## Learning Rate Finder¶

Learning rate finder plots lr vs loss relationship for a `Learner`

. The idea is to reduce the amount of guesswork on picking a good starting learning rate.

**Overview:**

- First run lr_find
`learn.lr_find()`

- Plot the learning rate vs loss
`learn.recorder.plot()`

- Pick a learning rate before it diverges then start training

**Technical Details:** (first described by Leslie Smith)

Train

`Learner`

over a few iterations. Start with a very low`start_lr`

and change it at each mini-batch until it reaches a very high`end_lr`

.`Recorder`

will record the loss at each iteration. Plot those losses against the learning rate to find the optimal value before it diverges.

## Choosing a good learning rate¶

For a more intuitive explanation, please check out Sylvain Gugger's post

```
path = untar_data(URLs.MNIST_SAMPLE)
data = ImageDataBunch.from_folder(path)
def simple_learner(): return Learner(data, simple_cnn((3,16,16,2)), metrics=[accuracy])
learn = simple_learner()
```

First we run this command to launch the search:

```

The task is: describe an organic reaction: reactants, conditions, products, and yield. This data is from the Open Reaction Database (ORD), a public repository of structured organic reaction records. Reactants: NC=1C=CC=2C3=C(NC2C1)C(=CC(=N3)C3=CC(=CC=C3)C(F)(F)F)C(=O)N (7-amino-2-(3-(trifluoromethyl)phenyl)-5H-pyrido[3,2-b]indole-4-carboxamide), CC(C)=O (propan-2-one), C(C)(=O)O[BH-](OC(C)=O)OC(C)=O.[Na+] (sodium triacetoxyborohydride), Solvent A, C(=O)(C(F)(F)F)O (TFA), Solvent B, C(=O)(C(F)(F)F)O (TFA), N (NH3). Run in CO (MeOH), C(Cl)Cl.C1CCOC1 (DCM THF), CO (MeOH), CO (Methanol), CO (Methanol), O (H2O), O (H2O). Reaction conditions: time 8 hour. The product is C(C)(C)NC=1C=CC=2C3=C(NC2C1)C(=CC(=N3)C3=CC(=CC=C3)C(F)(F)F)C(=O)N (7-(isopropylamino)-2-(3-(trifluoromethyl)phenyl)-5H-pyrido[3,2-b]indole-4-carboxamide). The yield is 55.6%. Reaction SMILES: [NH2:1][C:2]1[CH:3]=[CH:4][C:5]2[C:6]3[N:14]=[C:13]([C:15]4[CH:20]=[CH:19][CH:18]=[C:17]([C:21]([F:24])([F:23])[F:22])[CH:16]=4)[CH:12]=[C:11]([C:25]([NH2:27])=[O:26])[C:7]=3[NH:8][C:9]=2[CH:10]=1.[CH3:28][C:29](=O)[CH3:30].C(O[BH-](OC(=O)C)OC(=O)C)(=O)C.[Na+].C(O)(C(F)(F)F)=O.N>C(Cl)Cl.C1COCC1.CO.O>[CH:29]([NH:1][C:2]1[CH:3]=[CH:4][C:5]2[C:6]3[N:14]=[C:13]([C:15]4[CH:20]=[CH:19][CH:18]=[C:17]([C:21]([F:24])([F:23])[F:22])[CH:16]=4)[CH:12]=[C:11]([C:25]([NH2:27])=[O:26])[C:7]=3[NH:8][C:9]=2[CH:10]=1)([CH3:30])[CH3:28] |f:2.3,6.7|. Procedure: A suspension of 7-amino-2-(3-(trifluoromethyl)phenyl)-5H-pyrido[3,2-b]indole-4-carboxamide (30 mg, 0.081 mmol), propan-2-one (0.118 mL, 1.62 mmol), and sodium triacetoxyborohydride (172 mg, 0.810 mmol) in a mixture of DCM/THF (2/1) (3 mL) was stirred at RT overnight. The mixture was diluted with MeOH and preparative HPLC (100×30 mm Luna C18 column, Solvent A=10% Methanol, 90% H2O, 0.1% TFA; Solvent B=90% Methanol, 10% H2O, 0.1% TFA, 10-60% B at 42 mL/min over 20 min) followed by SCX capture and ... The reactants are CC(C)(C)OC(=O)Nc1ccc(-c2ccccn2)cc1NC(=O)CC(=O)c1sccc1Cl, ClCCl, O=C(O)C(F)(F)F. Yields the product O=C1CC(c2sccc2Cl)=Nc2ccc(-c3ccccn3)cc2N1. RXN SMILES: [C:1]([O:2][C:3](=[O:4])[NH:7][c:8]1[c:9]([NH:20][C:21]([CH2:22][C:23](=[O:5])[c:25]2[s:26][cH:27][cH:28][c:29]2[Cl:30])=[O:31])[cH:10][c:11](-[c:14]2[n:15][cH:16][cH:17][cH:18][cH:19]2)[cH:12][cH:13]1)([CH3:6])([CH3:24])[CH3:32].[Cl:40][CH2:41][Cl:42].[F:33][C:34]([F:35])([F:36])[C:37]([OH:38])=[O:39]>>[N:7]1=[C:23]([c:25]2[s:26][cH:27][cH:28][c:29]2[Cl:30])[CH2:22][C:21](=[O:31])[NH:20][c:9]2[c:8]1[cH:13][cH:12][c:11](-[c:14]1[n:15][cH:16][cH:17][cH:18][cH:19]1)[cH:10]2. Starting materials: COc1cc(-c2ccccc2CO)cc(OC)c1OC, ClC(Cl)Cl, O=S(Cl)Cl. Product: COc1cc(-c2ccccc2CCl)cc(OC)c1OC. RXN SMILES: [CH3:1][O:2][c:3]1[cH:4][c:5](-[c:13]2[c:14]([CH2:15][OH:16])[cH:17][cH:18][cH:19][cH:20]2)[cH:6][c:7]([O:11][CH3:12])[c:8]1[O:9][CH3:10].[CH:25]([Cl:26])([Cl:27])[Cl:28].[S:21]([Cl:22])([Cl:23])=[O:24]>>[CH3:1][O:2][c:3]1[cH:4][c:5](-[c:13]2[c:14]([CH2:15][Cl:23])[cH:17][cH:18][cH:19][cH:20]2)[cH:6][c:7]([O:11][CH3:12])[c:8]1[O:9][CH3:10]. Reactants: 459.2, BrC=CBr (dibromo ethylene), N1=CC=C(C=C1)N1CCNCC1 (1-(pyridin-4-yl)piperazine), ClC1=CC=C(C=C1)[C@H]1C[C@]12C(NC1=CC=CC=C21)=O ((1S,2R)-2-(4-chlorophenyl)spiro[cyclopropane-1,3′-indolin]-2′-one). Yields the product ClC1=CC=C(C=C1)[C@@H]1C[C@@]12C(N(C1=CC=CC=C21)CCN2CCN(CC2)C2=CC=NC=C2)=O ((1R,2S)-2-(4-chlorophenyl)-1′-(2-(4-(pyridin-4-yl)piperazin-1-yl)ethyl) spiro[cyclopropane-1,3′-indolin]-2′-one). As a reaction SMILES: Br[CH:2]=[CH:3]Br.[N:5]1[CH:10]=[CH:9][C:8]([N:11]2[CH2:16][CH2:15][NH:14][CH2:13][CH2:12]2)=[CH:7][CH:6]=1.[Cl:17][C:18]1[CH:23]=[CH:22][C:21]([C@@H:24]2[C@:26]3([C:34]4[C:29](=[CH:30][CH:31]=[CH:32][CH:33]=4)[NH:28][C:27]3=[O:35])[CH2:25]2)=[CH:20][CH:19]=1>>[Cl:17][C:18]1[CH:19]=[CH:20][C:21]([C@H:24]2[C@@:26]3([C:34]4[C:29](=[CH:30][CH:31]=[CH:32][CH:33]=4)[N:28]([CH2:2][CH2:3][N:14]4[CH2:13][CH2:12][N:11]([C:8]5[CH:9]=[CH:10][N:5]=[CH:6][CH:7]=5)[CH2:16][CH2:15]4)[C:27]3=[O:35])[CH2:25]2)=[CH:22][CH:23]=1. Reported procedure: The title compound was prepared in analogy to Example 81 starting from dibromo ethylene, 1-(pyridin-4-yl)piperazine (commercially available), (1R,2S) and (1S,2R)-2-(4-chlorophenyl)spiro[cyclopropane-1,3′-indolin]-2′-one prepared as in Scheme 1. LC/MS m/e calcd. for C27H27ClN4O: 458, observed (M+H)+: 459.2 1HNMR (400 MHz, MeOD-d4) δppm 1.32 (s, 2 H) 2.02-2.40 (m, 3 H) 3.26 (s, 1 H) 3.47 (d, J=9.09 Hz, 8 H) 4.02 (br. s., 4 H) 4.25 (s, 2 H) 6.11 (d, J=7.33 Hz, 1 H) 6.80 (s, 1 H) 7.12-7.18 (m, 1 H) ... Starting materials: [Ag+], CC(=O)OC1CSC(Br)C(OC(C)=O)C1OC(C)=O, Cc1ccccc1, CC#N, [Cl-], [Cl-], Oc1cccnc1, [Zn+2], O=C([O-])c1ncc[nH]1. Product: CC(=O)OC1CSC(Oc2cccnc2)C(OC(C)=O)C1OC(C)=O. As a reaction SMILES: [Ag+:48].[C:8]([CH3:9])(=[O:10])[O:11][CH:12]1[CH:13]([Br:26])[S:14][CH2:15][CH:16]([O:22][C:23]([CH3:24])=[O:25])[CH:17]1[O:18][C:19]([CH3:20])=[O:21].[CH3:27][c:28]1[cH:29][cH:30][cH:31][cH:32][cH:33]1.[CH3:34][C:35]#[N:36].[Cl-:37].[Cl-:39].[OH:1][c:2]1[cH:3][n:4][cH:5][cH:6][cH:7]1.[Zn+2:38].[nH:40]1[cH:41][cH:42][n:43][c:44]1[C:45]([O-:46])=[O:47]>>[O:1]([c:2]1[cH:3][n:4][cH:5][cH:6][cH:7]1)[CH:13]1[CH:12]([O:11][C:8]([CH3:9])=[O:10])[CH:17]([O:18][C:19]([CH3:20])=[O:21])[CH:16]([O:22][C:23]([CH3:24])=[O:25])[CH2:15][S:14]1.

learn.lr_find(stop_div=False, num_it=200)
```

Then we plot the loss versus the learning rates. We're interested in finding a good order of magnitude of learning rate, so we plot with a log scale.

```
learn.recorder.plot()
```

Then, we choose a value that is approximately in the middle of the sharpest downward slope. This is given as an indication by the LR Finder tool, so let's try 1e-2.

```
simple_learner().fit(2, 1e-2)
```

Don't just pick the minimum value from the plot!

```
learn = simple_learner()
simple_learner().fit(2, 1e-0)
```

Picking a value before the downward slope results in slow training:

```
learn = simple_learner()
simple_learner().fit(2, 1e-3)
```

#### Suggested LR¶

If you pass `suggestion=True`

in `learn.recorder.plot`

, you will see the point where the gardient is the steepest with a

red dot on the graph. We can use that point as a first guess for an LR.

```
learn.lr_find(stop_div=False, num_it=200)
```

```
learn.recorder.plot(suggestion=True)
```

You can access the corresponding learning rate like this:

```
min_grad_lr = learn.recorder.min_grad_lr
min_grad_lr
```

```
learn = simple_learner()
simple_learner().fit(2, min_grad_lr)
```

### Callback methods¶

You don't call these yourself - they're called by fastai's `Callback`

system automatically to enable the class's functionality.